Dr. James D. Anderson visited his hometown of Eutaw, Alabama on Friday, May 5, 2023, just before presenting the commencement address at his alma mater, Stillman College in Tuscaloosa, Alabama, the next day. The Co-Publishers of the Greene County Democrat and an associate had the honor of interviewing this native son of Greene County on his life and important intellectual view of the changes in Black education in the South over his life time.
Anderson attended Carver School in Eutaw, from 1950 to his graduation in 1962. At that time, the school had grades 1 to 12 and was a segregated school for Black students. “ We had great and dedicated Black teachers, who were genuinely concerned about their students. There was no social promotion and many students were failed and had to repeat grades until they mastered the subjects.”
Anderson lived on Kentuck, a neighborhood north of the Eutaw City Hall. “My mother worked as a cook for the Wilkes Banks family. We lived in a small shack out behind the Banks’ house.

Until my junior year in high school, I walked to school, with my brothers, about two miles. It was an adventure and we learned along the way. But you could not be late because the principal locked the school door at the start of the school day. We did get school buses, like the white children already had, in 1960.”
Anderson recounted a story that speaks to his growing up in poverty in Greene County. “My mother was very upset, this was when I was in high school, when Wilkes Banks told her that her son had a future after school as his ‘yardman’, taking care of mowing his grass. My mother had greater expectations for me and did not want me to aspire as a servant for white people.”

Stillman College

He was a good student and graduated as valedictorian of his class in 1962. Anderson had not made any college applications because he did not have funds to attend college. Herman Hughes, his math teacher at Carver, who was a graduate of Stillman, went to speak with the Dean of Stillman and arranged a full scholarship for him to attend.
“As I was preparing to make my graduation speech at Carver, Mr. Hughes and the principal called me aside and into the office. I was fearful that they were going to tell me that I could not graduate but instead they explained that I had been awarded a full scholarship to attend Stillman.
This was the start of my academic career,” said Anderson.

Mr. Hughes was part of the family of Judge and Alverta Hughes of Mantua community of Greene County. Hughes went on from teaching math in Greene County to get a Ph.D. in Computer Science and became a Professor at Michigan State University. Anderson later reconnected with Hughes, when both served on the Stillman College Board of Trustees. He said that Hughes was a great inspiration to him as a math teacher and peaked his interested in majoring in math at college.
There is a fountain on the Thomas Gilmore Courthouse Square honoring Ms. Alverta Hughes for her contributions to Greene County.Anderson attended Stillman College during the turbulent 1960’s. “ I was among the Stillman students that joined Rev. T. Y. Rogers, civil rights campaign in Tuscaloosa. Rogers was the pastor of First African Baptist Church in Tuscaloosa and a close colleague of Dr. Martin Luther King in the Southern Christian Leadership Conference. I was with Rogers on ‘Bloody Tuesday’ when police and deputized white citizens attacked peaceful marchers trying to hold the city to its promise not to have segregated water fountains and restroom facilities in a newly constructed Federal courthouse.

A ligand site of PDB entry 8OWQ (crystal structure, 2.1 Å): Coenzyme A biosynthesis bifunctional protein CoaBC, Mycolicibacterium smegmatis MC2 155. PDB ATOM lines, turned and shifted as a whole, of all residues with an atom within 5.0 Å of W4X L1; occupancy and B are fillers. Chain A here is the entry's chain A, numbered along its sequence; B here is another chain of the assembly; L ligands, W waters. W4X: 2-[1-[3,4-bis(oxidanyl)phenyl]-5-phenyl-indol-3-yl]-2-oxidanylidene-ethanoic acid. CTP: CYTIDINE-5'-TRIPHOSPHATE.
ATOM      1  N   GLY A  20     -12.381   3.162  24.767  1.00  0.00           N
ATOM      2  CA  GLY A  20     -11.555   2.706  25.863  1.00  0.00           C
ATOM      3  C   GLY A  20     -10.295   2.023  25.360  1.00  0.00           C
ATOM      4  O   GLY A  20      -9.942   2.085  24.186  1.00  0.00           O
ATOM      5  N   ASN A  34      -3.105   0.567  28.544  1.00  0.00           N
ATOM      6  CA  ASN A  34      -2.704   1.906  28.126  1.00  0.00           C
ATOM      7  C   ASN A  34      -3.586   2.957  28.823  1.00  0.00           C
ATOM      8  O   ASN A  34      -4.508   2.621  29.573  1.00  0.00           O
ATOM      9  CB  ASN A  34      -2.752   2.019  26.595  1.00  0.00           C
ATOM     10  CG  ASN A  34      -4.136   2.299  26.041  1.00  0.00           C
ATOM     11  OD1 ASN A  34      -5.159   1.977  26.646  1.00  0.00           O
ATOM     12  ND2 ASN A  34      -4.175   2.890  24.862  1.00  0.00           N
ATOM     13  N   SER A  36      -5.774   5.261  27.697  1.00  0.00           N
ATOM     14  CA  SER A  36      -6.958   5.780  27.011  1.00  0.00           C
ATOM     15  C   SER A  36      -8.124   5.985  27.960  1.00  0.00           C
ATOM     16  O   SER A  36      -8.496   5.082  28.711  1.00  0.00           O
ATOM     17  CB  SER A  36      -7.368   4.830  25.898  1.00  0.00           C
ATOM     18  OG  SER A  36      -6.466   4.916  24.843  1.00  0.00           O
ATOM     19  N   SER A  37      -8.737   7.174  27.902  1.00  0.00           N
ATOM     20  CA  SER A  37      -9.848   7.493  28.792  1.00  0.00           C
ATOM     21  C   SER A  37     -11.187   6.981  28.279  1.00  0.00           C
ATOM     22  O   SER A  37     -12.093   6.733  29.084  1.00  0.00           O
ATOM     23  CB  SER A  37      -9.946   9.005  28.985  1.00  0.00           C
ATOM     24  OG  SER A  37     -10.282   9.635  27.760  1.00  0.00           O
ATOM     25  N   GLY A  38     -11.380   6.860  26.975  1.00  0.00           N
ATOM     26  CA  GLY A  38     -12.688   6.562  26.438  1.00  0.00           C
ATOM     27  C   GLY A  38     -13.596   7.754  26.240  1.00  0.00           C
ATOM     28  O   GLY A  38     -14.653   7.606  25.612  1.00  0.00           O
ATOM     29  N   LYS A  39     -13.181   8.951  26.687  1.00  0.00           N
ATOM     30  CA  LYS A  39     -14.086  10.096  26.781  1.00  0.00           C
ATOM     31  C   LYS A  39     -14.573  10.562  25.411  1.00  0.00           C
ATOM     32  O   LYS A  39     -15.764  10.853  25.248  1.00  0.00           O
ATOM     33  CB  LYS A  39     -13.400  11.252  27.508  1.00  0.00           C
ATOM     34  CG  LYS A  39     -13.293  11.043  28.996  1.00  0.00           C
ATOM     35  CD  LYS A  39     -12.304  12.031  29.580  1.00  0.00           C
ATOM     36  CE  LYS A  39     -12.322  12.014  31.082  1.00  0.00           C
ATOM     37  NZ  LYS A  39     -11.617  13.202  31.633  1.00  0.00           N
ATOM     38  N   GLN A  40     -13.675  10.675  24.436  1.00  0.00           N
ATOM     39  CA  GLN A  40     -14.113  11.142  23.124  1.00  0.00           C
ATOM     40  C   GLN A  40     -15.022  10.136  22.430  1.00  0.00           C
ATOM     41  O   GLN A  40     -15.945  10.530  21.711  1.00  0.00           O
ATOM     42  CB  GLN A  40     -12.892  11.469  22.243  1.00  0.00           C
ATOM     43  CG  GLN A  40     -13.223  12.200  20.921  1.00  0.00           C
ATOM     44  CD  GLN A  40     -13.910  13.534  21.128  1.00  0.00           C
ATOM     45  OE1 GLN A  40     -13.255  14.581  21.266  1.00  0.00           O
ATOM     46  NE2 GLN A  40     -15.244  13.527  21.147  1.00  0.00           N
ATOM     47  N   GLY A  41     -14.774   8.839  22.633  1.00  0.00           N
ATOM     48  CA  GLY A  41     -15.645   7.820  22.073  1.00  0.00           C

‘Bloody Tuesday’ in Tuscaloosa is often compared with ‘Bloody Sunday’ in Selma as milestones in the civil rights movement in Alabama.
Anderson graduated from Stillman College in 1966. He switched majors from mathematics to sociology. He went on to graduate school in social studies at the University of Illinois in Champaign-Urbana. In 1967, he graduated with a teaching certificate and went to teach social studies in Chicago.” I was in a bookstore in Chicago) and purchased a book on the history of Black education. It raised more questions for me than gave answers. I went back to a fellowship at the University of Illinois, to study and answer my questions about the history of Black education. I found my passion. I stumbled into the field where I have made a lifetime contribution.”

Educational Leader and Scholar

Dr. James D. Anderson is the Edward William and Jane Marr Gutsell Professor Emeritus and Dean Emeritus of the College of Education at the University of Illinois at Urbana-Champaign. His scholarly career has focused mainly on the history of American education with a specialization in the History of African American education.

His book, ‘The Education of Blacks in the South, 1860-1935’, won the American Education Research Association (AERA) outstanding book award in 1990. The AERA is the largest academic research organization in the nation.
Anderson has also authored hundreds of articles in educational journals about the issues of Black education from Reconstruction to the present day.
Anderson has served as an expert witness in a series of federal desegregation and affirmative education cases, including Jenkins vs Missouri, Knight vs Alabama, Ayers vs Mississippi, Gratz vs Bollinger and Grutter vs Bollinger. He has also served as an advisor to documentaries and PBS television programs on the history of education and African American schools over the past twenty years.